We live near the Penobscot River and have access to a place by the shore where we can store kayaks. So when the urge to paddle strikes, we are given the choice between lifting kayaks to the roof of the car, (gear is usually in the car) driving, unloading paddling, or walking down the hill and paddling(gear is usually in the boats.) So most of our paddling is on the Penobscot River, a tidal river with a 15 foot range. This gives us some ongoing experience and comfort with currents, tides and winds which we take with us to ocean trips. It's also a beautiful place to paddle, with high hills along its shore, and abundant wildlife, including deer, eagles, foxes and seals.
Originally I thought this blog would be about our daily paddles. But it turns out; I like the pictures from our trips more. So now it's evolved to many purposes:
1) Help us remember some of the places we went and conditions we encountered.
2) Promote paddling locations in Maine. This is an iffy goal. Unlike Ray Wirth, I haven't rated any of my trips in terms of necessary skill. Mark and I are omni-paddlers; enjoying rivers, streams, oceans and ponds. Some of the fresh water places listed here will be (seasonally) appropriate for beginners in recreation kayaks. Others will not. In Maine determining the skill set needed to kayak a body of water is particularly tricky given the wide range of water temperature and water level. What is a mellow fall paddle can be a raging class IV whitewater in the spring. I am counting on readers to use good judgment in deciding if any of these locations are appropriate for them. See also my Caution.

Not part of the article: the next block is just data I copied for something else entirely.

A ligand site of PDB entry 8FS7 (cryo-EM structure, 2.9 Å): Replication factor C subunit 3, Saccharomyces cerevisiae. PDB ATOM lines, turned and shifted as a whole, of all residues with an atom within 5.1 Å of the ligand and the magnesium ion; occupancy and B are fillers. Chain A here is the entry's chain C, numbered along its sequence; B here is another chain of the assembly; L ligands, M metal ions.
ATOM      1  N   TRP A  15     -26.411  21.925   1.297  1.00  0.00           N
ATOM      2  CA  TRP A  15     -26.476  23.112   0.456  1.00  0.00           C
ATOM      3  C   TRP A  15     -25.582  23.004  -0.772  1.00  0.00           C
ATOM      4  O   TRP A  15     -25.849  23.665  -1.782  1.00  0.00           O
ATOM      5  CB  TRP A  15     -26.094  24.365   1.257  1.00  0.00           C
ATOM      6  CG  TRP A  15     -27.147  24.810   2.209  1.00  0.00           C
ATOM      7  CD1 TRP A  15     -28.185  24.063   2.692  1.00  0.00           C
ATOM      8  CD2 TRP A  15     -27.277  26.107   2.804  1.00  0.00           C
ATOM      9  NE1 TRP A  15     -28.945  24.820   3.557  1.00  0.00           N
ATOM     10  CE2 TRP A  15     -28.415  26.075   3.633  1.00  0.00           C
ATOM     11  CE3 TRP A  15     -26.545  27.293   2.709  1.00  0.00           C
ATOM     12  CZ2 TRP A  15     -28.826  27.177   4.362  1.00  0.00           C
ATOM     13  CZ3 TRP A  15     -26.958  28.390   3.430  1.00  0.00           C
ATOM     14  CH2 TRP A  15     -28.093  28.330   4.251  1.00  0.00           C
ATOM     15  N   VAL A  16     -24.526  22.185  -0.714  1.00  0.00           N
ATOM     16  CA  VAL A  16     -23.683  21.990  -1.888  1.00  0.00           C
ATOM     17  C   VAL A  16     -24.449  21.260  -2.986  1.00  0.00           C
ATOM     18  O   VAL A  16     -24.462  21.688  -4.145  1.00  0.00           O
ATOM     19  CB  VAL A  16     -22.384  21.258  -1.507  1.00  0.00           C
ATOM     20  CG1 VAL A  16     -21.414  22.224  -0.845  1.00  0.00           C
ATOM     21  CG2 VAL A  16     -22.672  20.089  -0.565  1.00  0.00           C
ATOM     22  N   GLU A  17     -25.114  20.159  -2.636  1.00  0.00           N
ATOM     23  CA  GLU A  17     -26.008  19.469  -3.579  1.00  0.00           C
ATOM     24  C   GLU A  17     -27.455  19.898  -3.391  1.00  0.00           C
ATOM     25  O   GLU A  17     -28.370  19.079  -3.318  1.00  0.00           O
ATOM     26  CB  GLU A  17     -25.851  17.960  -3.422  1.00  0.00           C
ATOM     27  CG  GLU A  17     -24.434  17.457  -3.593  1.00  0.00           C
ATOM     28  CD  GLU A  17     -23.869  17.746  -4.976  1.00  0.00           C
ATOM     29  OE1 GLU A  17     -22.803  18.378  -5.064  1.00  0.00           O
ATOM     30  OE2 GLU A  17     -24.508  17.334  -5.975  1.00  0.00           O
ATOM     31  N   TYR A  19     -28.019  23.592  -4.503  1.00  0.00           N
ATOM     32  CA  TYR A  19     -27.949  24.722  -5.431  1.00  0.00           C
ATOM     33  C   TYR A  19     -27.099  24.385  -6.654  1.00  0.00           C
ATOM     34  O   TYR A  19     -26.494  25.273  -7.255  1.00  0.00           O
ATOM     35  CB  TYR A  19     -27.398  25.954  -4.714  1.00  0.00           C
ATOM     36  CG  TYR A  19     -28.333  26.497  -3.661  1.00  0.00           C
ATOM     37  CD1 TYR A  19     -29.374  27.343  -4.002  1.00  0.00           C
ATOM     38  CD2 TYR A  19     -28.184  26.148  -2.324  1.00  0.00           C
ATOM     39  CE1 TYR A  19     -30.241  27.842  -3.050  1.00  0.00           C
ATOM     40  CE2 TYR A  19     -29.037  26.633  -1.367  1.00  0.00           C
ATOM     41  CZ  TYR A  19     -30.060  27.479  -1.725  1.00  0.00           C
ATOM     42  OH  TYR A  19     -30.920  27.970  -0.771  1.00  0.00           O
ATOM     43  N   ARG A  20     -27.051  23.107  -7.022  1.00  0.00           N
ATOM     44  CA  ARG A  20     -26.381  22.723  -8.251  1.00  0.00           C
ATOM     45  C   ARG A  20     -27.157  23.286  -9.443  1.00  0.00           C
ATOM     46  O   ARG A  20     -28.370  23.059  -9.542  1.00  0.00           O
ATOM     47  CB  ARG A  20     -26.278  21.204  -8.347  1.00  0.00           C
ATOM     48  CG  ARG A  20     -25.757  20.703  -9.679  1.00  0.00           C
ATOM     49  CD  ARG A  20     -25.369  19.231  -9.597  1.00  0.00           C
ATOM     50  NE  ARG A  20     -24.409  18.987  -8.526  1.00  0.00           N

3) Encourage myself and others to explore new places to paddle. It is a beautiful world and often times wonders wait around the corner on small ponds. Again, be careful, and try to scout the area.
4) Report on unusual sightings on our daily paddles.
5) Connect with paddlers, bloggers and just viewers. I gain so much from other blogs; insights, enthusiasm, knowledge. I love hearing from folks who once summered/visited a location. Thank you all for sharing with me!
6) To share tips about kayaking.
7) A reason to learn more.
Kayaking credentials: I grew up in a family with an antique Old Town Canoe which we took dozens of inappropriate places. Mark grew up paddling kayaks on his grandparent’s small pond. We’ve lived near rivers through most of our marriage; owned many different kayaks and love them all. We’re both registered Maine Sea Kayak Guides, Mark the hard way. I failed the oral exam, but was given a license anyway (someday I’ll share that story.) Every summer we practice rescues and rolls, and we carry a bunch of safety gear with us. I know I can roll to cool off on a summer day; I’m not so sure I could roll to avoid a crashing wave and then pop back up. I try to stretch my limits; paddling out on the river when the wind is above my comfort level, heading out into choppy, windy, water off Searsport in the summer. But I also try to avoid discovering my ultimate limits. I hope you do the same.
“Let’s you and I, river, roll down to the sea.”*
*My theme song, River copyright Bill Staines.